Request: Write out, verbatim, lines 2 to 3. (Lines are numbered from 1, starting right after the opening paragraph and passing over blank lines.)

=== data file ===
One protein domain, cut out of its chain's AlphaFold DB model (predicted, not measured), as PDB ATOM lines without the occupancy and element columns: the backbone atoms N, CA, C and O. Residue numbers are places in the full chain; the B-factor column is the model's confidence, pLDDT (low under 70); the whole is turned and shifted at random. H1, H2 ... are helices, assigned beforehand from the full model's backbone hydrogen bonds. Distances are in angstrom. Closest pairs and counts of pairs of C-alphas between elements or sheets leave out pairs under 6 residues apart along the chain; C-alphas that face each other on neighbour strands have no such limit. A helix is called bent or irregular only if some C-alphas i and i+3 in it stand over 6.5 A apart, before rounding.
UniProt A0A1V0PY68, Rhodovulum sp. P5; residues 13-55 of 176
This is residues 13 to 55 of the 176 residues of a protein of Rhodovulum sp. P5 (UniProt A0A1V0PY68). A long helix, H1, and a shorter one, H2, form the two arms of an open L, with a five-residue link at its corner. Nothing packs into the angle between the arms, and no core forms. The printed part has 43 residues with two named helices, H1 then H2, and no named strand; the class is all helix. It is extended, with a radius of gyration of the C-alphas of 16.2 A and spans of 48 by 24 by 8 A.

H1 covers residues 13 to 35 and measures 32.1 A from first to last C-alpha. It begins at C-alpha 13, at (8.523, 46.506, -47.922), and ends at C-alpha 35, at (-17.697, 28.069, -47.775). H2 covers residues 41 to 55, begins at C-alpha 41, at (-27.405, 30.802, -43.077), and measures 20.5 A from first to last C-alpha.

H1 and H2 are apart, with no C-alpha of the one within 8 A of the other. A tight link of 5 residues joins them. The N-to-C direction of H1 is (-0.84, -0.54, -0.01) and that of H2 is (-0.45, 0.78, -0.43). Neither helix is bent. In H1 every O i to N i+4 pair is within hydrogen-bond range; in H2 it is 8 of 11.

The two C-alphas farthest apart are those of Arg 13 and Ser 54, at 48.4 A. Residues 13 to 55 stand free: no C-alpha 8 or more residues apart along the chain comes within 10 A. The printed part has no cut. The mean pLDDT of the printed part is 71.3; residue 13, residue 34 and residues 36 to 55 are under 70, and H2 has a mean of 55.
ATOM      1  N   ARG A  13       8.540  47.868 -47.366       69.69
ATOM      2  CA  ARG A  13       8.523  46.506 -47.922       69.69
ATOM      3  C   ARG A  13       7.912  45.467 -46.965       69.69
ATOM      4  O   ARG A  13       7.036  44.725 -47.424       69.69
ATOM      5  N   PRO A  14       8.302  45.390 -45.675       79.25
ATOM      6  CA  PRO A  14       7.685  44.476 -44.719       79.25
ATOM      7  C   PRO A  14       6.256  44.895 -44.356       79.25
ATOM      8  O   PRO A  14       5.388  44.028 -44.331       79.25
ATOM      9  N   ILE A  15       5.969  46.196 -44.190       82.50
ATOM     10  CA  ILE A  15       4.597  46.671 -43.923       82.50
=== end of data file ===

This is residues 13 to 55 of the 176 residues of a protein of Rhodovulum sp. P5 (UniProt A0A1V0PY68). A long helix, H1, and a shorter one, H2, form the two arms of an open L, with a five-residue link at its corner. Nothing packs into the angle between the arms, and no core forms. The printed part has 43 residues with two named helices, H1 then H2, and no named strand; the class is all helix. It is extended, with a radius of gyration of the C-alphas of 16.2 A and spans of 48 by 24 by 8 A.

H1 covers residues 13 to 35 and measures 32.1 A from first to last C-alpha. It begins at C-alpha 13, at (8.523, 46.506, -47.922), and ends at C-alpha 35, at (-17.697, 28.069, -47.775). H2 covers residues 41 to 55, begins at C-alpha 41, at (-27.405, 30.802, -43.077), and measures 20.5 A from first to last C-alpha.